How To Do Walking Lunges
Walking lunges inspire dread among gym goers for one simple reason: they’re hard. But that’s exactly why fitness pros love them, because they get results.
“I always enjoy the groans from clients when they realize walking lunges are on the menu for the day,” says Tom Biggart, DPT, CSCS, owner of EBM Fitness Solutions.
While the move itself is easy to learn, walking lunges challenge your balance, engage your core, and elevate your heart rate — all while setting your quads and glutes on fire.
What Are Walking Lunges?
The walking lunge is, essentially, a traveling forward lunge. Rather than stepping the lunging foot back to its starting position, you step the back foot forward.
When performed properly, walking lunges are an effective bodyweight exercise that can help strengthen and build your glutes and leg muscles. They can be used as a strength move in circuit workout, or — if you’re already pretty fit — as a dynamic stretch in a warm-up.
You can also make walking lunges more challenging with variations that add resistance — like dumbbell walking lunges, overhead walking lunges, or barbell walking lunges.
How To Do Walking Lunges
- Stand with your feet about hip-width apart and your hands on your hips.
- With a stride that’s a little less than double your normal walking stride, bring your left leg forward and plant your left foot.
- Come up on the ball of your right foot as you bend your left knee 90 degrees (or as low as you can comfortably go) and lower your right knee, allowing it to hover just above the ground. Your back knee should also be bent at a 90-degree angle.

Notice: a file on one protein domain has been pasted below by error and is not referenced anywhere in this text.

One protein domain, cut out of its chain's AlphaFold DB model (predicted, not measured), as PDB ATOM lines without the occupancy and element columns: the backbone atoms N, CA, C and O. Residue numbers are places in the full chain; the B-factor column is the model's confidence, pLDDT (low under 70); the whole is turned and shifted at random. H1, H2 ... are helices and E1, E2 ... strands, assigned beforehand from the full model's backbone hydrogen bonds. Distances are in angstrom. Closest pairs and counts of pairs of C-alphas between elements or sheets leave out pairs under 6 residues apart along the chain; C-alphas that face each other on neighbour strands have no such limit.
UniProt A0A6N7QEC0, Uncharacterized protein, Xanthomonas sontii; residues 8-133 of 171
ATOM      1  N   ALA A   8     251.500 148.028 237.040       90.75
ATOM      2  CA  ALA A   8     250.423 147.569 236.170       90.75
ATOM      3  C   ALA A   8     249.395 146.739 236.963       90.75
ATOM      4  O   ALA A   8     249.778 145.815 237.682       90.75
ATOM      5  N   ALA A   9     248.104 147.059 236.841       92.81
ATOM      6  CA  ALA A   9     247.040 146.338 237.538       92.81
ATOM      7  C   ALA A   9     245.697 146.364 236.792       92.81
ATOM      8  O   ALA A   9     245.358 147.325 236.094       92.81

- With your weight on your left foot, push off your right foot and straighten your legs, bringing your right foot forward to meet your left foot as you return to a standing position.
- Repeat on the opposite side, lunging forward with your right leg.
- Continue to move forward, lunging with alternating legs, for the specified distance or number of steps.
While doing walking lunges, be sure your back knee stays facing straight in front of you and doesn’t rotate inward, especially as you push off your back foot. Keep your chest up and shoulders back, and use your core for balance. For an added challenge, try walking lunges while holding weights.
Walking Lunges: Benefits & Muscles Worked
Walking lunges are easy to master, but challenging to do — and they can be a great addition to your workout routine. Here are a few key benefits of walking lunges.
“Walking lunges have many advantages, such as the ability to do them anywhere,” says Rebekah Miller, MS of Kinesiology, CSCS, NASM-certified personal trainer, and writer at Exercise.com. “They work many different muscles, and they can be varied by adding weight.”
You can also vary your walking lunges by speeding them up; adding a half-rep at the bottom; adding a twist or an isometric hold at the bottom; doing curls or overhead presses as you “walk”; holding a barbell overhead throughout the exercise; or doing them on an incline or decline.
- Lower body strength
In addition to engaging the core muscles, walking lunges target the lower body, including the quadriceps, gluteus maximus, gluteus medius, adductors, hamstrings, and calves. If you’re after more defined quads or a shapelier rear, walking lunges can you help you strengthen and build nearly every major muscle from the waist down.
- Functional fitness
Walking lunges are also considered a functional exercise, says Rachel Fiske, NC, NASM-certified personal trainer and advisory board member at Smart Healthy Living. Add walking lunges to your workout, she says, and not only will your overall fitness improve, but you may find you have an easier time with daily tasks like carrying groceries up the stairs or running to catch the bus.